Tourette Syndrome (TS) is a common childhood neurodevelopmental disorder characterised by chronic motor and vocal tics.1 High-levels of comorbidity are seen in TS, including elevated rates of specific learning disorders,2 cognitive difficulties and language disorders.3Background
Paediatric neuropsychological assessment includes administration of age-standardised tests evaluating cognitive, behavioural and academic functioning; notably identifying cognitive strengths and weaknesses.4 The findings and recommendations are subsequently communicated to children’s families, health and education networks. The purpose of recommendations is to facilitate increased support for the child that includes learning advice and home based activities to improve daily-living. There is paucity in literature on parent and child satisfaction of these assessments,5,6,7 and no identified literature on whether recommendations are implemented.8,9Background
This study aimed to assess levels of satisfaction amongst parents and children with TS following neuropsychological assessment, and investigate the proportion of recommendations implemented at home and school.Method
All children who underwent a neuropsychological assessment in a specialist TS clinic from 2013 – 2016 were identified. Parents and children were asked to complete an anonymous questionnaire adapted from a published questionnaire6 rating the neuropsychological assessment satisfaction. Follow up telephone contact then identified whether specific recommendations within the report were implemented and if not, what barriers prevented implementation.Results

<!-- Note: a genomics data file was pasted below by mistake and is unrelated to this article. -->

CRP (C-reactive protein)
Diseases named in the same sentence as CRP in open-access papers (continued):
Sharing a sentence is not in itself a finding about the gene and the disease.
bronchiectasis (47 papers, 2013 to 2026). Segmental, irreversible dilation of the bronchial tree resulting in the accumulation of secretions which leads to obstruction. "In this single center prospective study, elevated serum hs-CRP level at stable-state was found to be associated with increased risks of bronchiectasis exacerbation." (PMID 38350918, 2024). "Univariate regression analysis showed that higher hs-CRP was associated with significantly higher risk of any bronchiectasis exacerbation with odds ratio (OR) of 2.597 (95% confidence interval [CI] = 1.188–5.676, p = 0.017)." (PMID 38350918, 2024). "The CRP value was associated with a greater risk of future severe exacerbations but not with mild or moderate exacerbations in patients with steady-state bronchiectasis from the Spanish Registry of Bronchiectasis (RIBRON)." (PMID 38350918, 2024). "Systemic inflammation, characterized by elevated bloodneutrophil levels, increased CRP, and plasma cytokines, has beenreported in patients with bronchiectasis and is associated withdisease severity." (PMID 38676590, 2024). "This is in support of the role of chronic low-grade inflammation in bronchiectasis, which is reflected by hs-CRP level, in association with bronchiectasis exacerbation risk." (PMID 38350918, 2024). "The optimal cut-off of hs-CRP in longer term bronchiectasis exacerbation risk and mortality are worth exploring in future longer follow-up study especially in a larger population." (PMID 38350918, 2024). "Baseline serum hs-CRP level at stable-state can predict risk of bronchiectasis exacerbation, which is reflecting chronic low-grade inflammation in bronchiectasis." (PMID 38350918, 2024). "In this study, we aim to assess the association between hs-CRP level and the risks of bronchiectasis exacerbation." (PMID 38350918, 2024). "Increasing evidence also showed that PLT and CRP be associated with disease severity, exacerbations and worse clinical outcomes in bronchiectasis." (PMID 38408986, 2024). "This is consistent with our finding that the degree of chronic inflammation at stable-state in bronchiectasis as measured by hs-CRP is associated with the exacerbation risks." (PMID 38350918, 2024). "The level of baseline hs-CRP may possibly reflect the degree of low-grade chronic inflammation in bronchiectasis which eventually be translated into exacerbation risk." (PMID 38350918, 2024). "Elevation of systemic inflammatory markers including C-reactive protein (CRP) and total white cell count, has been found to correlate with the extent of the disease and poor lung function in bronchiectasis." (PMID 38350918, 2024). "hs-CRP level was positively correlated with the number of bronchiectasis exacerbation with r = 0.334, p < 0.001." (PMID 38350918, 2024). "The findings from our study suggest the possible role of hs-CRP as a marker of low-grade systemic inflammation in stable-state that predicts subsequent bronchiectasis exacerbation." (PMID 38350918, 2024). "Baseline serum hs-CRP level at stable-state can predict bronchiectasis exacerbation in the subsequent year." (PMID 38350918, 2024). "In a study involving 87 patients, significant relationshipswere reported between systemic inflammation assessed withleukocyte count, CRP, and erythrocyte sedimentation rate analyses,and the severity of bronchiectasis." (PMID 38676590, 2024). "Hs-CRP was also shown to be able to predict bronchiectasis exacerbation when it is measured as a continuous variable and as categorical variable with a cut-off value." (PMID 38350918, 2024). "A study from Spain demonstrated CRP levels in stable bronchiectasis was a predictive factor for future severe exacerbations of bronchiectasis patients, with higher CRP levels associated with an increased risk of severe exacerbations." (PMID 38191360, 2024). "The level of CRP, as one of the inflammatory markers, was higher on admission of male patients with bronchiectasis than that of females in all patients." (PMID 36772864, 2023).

A response rate of 38% was achieved and both parents and children reported high levels of satisfaction with the assessments. Approximately 60% of recommendations for the home and school were successfully implemented. Barriers preventing implementation into both school and home settings will be presented in full.Conclusion
This study supports the usefulness of paediatric neuropsychological assessments and indicates a high-level of satisfaction from the parent and child perspective. However clinical and educational recommendations for the school appear harder to implement compared to home-based recommendations. Clinical implications for further research are discussed.